Since you are all reading this blog, I must assume that you are considering applying to medical schools in Italy or have indeed sat the IMAT and are awaiting a potential confirmation of a place. So, I’d like to share my story to help those of you who have just embarked on this eventful journey.
I am currently a second year student at university in the UK, and due to personal circumstances I began researching medicine in Europe. I became aware of Italian medical schools through a friend who had gained admission the previous year. However, it was not until the end of July that I began researching, and once I had made the decision to give it a go, I was fortunate enough this was on deadline day (one hour before registration closed!) — without my knowing. Until this point, Italy had never crossed my mind, and may never have, had I not known this person.
Despite the increasingly large number of candidates sitting the IMAT, I personally feel that Italian medical schools are underrepresented by UK students. I have encountered few who are aware of this. However, over the past two years, this has definitely increased. Most consider Eastern European countries such as Bulgaria, Romania, Slovakia and the Czech Republic, if looking for an alternative, which is now surprising, considering the international reputations and quality of teaching alongside cheap tuition fees in Italy — not to forget the opportunity to study in a culturally rich and historic country.
Moving onto the exam itself: since applying to Italy was a very last minute decision, I did not have very long to study for the IMAT. Initially, I was very confused in regards to the content and the extent to which certain topics were required for the exam. There is very little material available in the UK which is specific to the IMAT itself, and I think a course held in London would prove very popular. (There is one held in Italy, but personally I could not cover the cost of the course and living expenses.) Anyway, I used my old GCSE and A-level textbooks to study for the science and maths sections, and I purchased a Cambridge thinking skills book to help me with section one (a purchase which ultimately was useless). I found the IMAT specification on the Cambridge assessment website, and I made sure that I covered each section, making notes and practicing questions. I subsequently used past papers to identify areas with which I struggled, so I could improve on them.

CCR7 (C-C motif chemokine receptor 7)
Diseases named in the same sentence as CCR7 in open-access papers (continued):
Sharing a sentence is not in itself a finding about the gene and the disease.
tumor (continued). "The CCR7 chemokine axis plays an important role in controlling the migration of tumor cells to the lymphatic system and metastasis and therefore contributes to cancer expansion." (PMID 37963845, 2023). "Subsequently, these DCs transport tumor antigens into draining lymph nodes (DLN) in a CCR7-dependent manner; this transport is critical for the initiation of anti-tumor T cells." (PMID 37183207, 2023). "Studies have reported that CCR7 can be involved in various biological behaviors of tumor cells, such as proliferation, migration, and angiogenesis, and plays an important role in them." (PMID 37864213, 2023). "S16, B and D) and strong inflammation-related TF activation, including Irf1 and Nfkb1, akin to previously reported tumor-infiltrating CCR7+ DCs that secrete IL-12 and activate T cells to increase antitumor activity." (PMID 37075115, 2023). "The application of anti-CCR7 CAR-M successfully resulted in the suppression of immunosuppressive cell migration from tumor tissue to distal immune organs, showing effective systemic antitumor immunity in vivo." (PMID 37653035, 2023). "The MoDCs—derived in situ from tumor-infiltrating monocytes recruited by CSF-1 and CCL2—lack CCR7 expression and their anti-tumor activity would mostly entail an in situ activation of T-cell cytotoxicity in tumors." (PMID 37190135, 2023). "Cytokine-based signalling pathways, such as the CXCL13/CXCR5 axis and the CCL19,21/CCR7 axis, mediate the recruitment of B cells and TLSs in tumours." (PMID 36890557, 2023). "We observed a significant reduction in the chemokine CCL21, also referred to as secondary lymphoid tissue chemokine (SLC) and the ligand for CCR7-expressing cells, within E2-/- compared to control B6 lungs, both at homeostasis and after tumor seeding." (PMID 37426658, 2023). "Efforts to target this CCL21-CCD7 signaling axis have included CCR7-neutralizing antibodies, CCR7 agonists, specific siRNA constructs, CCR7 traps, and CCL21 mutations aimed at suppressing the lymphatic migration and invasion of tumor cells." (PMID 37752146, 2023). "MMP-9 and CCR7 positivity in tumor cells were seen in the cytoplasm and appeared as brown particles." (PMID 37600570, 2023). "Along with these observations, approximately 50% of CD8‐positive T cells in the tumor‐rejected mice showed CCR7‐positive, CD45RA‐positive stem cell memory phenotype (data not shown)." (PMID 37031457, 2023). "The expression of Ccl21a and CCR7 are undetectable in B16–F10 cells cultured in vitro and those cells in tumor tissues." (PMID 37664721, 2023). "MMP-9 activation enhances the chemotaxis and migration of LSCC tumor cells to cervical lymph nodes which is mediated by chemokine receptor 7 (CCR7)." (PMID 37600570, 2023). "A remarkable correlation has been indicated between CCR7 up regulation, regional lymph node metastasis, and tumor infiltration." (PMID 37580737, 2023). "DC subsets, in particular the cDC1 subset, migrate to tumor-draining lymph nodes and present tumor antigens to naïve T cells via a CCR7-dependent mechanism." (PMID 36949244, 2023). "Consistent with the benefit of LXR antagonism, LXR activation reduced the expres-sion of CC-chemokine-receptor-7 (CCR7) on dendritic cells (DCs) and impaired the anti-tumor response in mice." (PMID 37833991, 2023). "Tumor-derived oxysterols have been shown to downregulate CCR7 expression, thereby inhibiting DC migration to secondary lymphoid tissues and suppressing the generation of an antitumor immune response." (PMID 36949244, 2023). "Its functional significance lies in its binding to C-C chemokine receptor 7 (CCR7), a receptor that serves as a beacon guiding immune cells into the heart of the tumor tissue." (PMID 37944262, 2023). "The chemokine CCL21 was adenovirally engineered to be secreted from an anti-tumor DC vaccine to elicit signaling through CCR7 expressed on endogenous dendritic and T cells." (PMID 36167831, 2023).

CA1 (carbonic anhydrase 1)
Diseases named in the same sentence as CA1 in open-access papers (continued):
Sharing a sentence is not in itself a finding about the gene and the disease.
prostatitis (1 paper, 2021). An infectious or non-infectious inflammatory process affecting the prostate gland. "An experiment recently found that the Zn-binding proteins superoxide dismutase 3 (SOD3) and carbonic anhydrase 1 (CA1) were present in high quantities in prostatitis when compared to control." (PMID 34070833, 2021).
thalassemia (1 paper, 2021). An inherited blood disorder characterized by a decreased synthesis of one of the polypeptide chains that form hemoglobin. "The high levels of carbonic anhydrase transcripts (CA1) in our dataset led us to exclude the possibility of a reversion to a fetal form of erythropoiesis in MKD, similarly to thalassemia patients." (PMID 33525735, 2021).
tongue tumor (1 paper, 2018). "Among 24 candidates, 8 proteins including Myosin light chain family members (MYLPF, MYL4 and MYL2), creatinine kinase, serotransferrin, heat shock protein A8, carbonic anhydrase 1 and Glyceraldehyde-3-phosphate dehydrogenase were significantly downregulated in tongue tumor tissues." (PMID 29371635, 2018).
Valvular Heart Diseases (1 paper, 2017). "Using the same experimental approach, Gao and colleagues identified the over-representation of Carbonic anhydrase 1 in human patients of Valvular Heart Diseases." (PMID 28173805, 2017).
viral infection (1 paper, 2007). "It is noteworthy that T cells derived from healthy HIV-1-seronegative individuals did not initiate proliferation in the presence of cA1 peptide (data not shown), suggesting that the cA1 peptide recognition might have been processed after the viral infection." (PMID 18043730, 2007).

I am familiar with Cambridge Assessment, who write the IMAT, because I have previously sat the BMAT exam for medical schools in the UK. So, I knew to expect a challenging exam. The most difficult aspect for myself was section one, physics and maths. I think the best way to prepare for section one is to practice, practice, practice! — whether this be from past IMAT papers, BMAT or from elsewhere. In hindsight, and considering my results, I would not have wasted any time on physics and maths due to the diversity of content which can appear and the limited number of questions which are actually asked. I did do maths and physics for A levels but since this was two years ago, I was very rusty! I found biology and chemistry the easiest because I have studied beyond the level required at university.
My main piece of advice to those preparing for the IMAT would be to work on your strengths and practice questions. If you have sufficient time to prepare, then focus on areas in which you are weaker. However, in my case I did not have that time, and I felt that I had wasted the time spent preparing for maths and physics.
When the day comes around, I would highly recommend arriving in London (or any test centre) the night before. This will reduce the possibility of being late, and it’ll mean you get a good night’s sleep which is really important!
The run up to results was very nerve-wracking, but do your best to put it out of your mind, because nothing more can be done now (always easier said than done!). Also, get a move on in preparing your DVs, if you haven’t already done so.
Erik Campano is a graduate student in Umeå, Sweden, studying the ethics of artificial intelligence in medicine. He formerly was an academic consultant to the English-language medical school of the University of Turin. Erik completed his Bachelor’s of science in Symbolic Systems (cognitive science) at Stanford University, and then he worked for about eight years as a radio news anchor, before moving to biomedical scientific study and research at the University of Paris and Columbia University. Erik grew up in Connecticut, is a citizen of the United States and Germany, and his family is a mix of Filipino, Italian, and German.
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